Ken Wilber's Integral Psychology is one of his early writings…
Here are the circumstances of reading Sarah Manguso’s Ongoingness: I am in a mega-reading rut. Nothing looks good. Everything takes too long. I’m tired of buying new books, but I’ve already read at least half of all of the olds. I finished a graphic novel and had to use Wikipedia like Cliff Notes to get a sense of what had happened. I sent a friend an email to ask what she was reading. Seemed like we would have similar taste, but different enough to not end up with a recommendation that I was already ignoring on a bookshelf.
This is what she recommended; I finished it in two sittings. (It’s like a 100 pages, I’m no hero.)
“The diary was my defence against waking up at the end of my life and realizing I’d missed it,” Manguso writes in what is essentially a love-hate letter to the on-going 800,000-ish word collection of memories.
I can get behind that. I’ve been a journaler. High school me had notebooks teeming with the minutia of whose eye contact was held for how long. Thirty-something me put it all online, though the minutia was drinks drank and gas station burritos consumed. The idea of journals continues to plague me. I like reading them. I like reading about them. Heidi Julavits’ The Folded Clock was one of my favorite things to read last year. And I still have an unrealized Art-with-a-Big-A project I’d like to do myself involving my own journal (which in 2016 ceases to exist). So.
In Manguso’s case, Ongoingness truly is: Let me tell you about what it feels like to keep a living record of everything that happens, without actually hearing much of the detail behind what has happened. I suppose that exists in her other books. I’ve just read one. The Guardians: An Elegy for a Friend is about a once-close friend who walked out of a hospital, did whatever for 10 hours, then threw himself in front of a train. I gave it two stars in 2012 and accused Manguso of being a Vaguebooker.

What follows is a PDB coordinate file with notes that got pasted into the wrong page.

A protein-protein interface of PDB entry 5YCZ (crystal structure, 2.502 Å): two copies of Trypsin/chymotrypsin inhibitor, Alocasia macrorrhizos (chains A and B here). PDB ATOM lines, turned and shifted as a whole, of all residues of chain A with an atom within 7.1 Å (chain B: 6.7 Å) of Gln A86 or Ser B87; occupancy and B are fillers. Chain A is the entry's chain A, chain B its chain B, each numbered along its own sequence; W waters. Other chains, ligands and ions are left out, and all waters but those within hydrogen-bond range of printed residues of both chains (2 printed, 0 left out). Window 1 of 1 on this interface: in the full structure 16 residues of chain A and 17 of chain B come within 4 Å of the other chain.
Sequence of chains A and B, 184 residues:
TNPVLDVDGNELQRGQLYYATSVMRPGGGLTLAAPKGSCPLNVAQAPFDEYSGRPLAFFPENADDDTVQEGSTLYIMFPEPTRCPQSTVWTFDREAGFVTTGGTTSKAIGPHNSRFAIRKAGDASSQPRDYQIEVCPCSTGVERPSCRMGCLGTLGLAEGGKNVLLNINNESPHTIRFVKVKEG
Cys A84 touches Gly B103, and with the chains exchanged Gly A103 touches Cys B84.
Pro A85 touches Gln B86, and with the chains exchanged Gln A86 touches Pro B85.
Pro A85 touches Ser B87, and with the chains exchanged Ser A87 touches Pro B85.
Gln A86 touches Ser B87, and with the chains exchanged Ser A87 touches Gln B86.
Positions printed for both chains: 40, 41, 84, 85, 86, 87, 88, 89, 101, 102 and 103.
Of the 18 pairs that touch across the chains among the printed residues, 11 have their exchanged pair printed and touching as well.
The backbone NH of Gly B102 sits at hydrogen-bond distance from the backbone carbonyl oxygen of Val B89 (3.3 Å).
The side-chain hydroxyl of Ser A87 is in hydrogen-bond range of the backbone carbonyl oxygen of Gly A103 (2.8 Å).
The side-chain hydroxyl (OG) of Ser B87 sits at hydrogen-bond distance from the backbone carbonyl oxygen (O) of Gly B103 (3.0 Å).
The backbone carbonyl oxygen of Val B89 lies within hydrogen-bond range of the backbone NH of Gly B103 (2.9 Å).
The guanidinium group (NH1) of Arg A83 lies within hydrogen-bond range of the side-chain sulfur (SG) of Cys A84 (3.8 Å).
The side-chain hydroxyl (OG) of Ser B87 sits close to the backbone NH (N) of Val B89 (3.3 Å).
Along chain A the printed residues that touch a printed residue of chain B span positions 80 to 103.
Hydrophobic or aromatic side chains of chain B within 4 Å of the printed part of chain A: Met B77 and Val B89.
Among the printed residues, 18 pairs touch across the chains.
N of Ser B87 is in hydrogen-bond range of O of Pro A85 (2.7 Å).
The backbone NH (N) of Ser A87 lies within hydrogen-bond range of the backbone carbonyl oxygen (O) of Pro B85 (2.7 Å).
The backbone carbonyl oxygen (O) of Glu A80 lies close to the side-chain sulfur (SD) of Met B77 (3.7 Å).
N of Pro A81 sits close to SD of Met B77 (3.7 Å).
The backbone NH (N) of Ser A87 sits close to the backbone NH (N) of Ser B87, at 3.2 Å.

This might be her signature. Ongoingness is the same, though it doesn’t suffer from it. Whereas diaries tend to be places of confession, the ode-to-the-diary-and-remembering has spare biographical deets: She’s kept a diary for many years. Occasionally someone has read it on the sly, but she gives no shits. She has a son who was born around the time her mother-in-law was dying. It is, otherwise, sentences like: “To write a diary is to make a series of choices about what to omit, what to forget. A memorable sandwich, an unmemorable flight of stairs” and a confession “Though I try to log only the first time that he does yet another extraordinary thing, the diary is now mostly about my son.”
So this was good. I liked it. It’s an unconventional pick. I’ve come around to Manguso’s style, though nosy me would like more grit, and I’m really curious enough to re-read her last book to see if my 2012 brain didn’t sync with what she was doing in a way that it might today. This also got me a bit revved about writing again, which good art does, I guess, huh. So, thanks, friend.